Sharon Randall: The very best birthday gifts
If you’ve celebrated as many birthdays as I have, you’ve probably had your share of gifts. All deserved, I’m sure.
What’s the best gift you’ve ever been given? Chances are it wasn’t wrapped in pretty paper. The things that make us truly happy are often hard to wrap.
Growing up, in my family, we didn’t do wrapped gifts. For Christmas, I’d find a doll sitting forlornly like an abandoned dog under the tree ó until I turned 13, and Santa got confused and, instead of a doll, left me a bra.
On birthdays, I’d get a cake from my mother, if she wasn’t too tired to bake one; and a five-dollar bill from my daddy, unless he got lucky and won something better on the punchboard at the general store.
I had no expectations of more and no shred of disappointment. I was lucky. I grew up in a time and place where gifts were neither lavish nor compared. Some people had more; others had less. But mostly, we all had what we needed ó not too little, not too much, just enough.
My favorite gifts as a child were the hours I spent with my grandmothers. One lived alone on a mountain, where she knew the names of every plant and creature; the other lived on the main street of a small town where she knew the names of every soul that passed by her window, where they’d been, what they’d bought and how much they’d paid for it.
I inherited both their natures, a split personality that’s equally content whether alone or in a crowd. Until I get my fill of one and start to miss the other.
My dual nature has often been confusing and not just to Santa Claus. Some who should know (never mind who) say it makes it hard to choose a gift for me.
Hard? It ought to be easy. A gift, as I see it, is not what you think someone needs. It’s what you give them because you know it will make them happy.
From my kids, all I need is a phone call and I am happy as a mother clam. From my husband, I want dinner out. Fortunately for him, that’s not a problem. From friends and family, far or near, the best gift is simply to be remembered with a card or an e-mail ó especially when I forgot their birthdays. Again.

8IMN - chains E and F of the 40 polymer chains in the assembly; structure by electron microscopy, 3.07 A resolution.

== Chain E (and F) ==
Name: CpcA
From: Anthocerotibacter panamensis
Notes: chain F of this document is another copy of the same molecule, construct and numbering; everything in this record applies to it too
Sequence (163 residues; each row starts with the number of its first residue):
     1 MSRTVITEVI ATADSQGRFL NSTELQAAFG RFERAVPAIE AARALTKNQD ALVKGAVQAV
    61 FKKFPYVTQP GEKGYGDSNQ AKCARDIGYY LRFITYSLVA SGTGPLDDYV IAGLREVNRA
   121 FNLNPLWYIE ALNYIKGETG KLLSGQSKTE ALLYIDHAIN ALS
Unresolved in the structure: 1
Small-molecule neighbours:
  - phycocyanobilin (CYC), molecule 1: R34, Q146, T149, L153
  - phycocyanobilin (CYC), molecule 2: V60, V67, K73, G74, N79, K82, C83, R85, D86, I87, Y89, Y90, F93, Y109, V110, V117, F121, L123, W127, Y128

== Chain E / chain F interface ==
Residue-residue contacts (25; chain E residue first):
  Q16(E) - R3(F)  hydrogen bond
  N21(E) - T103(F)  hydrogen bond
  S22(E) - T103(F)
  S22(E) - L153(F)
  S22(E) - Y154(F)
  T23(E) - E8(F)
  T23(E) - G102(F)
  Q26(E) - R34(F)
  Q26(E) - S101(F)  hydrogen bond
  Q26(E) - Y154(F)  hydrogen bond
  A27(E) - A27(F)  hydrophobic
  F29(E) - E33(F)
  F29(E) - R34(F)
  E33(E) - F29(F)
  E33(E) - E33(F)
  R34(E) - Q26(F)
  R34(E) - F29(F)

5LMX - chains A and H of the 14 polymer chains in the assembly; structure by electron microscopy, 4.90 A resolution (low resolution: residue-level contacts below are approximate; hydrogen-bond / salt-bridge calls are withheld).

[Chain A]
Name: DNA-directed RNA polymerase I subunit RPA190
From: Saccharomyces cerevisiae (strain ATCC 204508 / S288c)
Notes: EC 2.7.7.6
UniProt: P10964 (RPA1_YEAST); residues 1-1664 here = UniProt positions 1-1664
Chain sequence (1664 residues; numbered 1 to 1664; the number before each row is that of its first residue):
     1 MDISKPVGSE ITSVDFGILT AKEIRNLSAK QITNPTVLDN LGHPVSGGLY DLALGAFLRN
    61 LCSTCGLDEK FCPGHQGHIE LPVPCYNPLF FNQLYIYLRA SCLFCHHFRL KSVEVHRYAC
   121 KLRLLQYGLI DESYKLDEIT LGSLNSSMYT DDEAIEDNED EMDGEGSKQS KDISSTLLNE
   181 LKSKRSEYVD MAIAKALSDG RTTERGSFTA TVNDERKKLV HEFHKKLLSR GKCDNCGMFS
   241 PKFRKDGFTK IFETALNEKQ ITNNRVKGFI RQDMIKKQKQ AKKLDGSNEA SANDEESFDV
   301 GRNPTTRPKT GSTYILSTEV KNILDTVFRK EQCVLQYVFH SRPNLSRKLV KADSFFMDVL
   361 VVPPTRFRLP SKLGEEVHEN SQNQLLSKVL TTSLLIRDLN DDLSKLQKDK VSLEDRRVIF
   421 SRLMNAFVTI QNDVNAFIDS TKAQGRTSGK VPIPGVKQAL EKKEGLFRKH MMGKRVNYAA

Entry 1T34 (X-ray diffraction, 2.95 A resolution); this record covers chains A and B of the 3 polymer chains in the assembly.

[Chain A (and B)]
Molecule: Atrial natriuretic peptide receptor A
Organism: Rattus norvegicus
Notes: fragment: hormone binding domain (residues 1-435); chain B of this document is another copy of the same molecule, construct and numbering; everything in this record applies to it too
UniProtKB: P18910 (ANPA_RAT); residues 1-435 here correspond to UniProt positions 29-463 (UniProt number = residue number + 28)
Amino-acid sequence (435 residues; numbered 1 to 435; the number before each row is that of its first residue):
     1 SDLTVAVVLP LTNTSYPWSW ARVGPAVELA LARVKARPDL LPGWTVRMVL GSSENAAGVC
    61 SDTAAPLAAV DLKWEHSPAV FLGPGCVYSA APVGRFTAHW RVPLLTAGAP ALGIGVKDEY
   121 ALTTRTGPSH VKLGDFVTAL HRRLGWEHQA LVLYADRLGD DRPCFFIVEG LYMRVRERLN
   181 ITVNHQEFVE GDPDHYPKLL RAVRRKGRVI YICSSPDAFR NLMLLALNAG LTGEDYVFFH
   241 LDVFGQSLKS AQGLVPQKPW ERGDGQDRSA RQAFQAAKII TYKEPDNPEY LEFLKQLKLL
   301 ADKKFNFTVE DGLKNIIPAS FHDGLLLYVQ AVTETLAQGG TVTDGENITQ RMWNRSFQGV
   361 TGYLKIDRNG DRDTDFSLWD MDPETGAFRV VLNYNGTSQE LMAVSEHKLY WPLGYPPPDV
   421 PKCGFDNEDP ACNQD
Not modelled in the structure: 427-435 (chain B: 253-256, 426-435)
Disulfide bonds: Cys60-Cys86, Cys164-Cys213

This birthday I got everything I wanted. My kids called to say they’re still glad that I was born (a traditional greeting I started when they were small). And my husband took me out to eat.
I heard from friends and family far and near, including hundreds of readers who were kind enough to wish me well because they “really wanted to,” and not just because I wrote a column shamelessly goading them to do so.
The U.S. Postal Service was not amused, but I was thrilled.
My friend, Linda, gave me a copy of a print that hangs in her hallway showing a curly-haired toddler in overalls. It reminds her of her sister; it reminds me of my kids. She wanted me to have it because she knew it would make me happy. We all need a friend like her. Then, just when I thought my birthday couldn’t get any better, I got a phone call that was, so to speak, the icing on my cake.
My brother, Joe, who is blind, lost his apartment a while back and has been living temporarily with our sister. He called on my birthday, as he always does, to sing “Happy Birthday” off-key.
I wish you could’ve heard him. But he also wanted to share his good news: He had just gotten word that he can move back into his apartment.
See what I mean about easy? He didn’t have to go shopping. It didn’t cost any more than the price he’s already paid. He didn’t even need to wrap it.
He just knew that it would make me happy. I only hope he doesn’t try to top it next year.
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Sharon Randall can be contacted at P.O. Box 777394, Henderson NV 89077, or at www.sharonrandall.com.